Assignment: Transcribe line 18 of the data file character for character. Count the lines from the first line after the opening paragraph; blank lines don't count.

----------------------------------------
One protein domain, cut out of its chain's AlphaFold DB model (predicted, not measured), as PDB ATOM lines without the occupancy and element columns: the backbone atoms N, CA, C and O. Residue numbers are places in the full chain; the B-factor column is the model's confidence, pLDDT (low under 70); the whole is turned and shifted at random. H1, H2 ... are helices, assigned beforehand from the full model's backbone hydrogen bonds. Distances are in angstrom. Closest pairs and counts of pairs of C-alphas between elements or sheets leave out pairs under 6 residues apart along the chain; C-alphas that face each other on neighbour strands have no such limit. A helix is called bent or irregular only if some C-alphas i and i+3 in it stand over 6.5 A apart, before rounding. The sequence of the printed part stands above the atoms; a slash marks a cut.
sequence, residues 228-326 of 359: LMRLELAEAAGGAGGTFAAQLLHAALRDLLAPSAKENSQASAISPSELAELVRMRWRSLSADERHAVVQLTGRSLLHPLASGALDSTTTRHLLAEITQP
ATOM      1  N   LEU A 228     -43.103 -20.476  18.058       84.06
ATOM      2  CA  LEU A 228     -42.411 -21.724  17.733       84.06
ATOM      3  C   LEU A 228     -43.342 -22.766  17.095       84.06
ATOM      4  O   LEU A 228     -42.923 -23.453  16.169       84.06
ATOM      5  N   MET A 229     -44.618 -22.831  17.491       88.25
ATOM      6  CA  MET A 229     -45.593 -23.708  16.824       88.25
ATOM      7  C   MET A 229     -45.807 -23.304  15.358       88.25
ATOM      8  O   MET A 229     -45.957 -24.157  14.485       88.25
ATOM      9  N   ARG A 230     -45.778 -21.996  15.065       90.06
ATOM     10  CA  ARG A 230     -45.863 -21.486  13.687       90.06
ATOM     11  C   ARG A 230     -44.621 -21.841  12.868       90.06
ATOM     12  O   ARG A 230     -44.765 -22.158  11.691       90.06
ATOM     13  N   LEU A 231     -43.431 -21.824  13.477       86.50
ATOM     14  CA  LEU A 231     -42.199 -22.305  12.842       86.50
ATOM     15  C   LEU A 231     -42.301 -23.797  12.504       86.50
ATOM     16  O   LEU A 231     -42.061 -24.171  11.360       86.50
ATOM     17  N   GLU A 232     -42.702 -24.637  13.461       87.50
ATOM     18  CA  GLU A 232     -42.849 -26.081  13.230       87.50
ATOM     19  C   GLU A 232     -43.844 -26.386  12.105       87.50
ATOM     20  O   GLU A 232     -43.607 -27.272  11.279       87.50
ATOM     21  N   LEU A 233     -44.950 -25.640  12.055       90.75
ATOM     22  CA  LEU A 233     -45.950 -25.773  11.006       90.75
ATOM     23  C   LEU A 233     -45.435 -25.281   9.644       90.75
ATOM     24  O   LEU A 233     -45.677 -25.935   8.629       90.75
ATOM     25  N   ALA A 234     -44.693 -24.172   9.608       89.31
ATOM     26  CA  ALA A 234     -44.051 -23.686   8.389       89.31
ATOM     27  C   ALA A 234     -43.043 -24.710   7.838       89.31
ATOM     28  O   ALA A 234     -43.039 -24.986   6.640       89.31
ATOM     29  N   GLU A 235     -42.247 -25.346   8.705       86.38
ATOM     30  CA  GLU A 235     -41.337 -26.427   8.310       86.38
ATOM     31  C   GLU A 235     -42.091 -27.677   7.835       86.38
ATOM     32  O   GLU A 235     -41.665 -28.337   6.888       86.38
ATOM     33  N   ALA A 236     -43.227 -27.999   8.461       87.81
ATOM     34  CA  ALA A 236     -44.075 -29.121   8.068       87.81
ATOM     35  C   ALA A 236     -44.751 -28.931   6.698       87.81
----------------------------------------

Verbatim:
ATOM     17  N   GLU A 232     -42.702 -24.637  13.461       87.50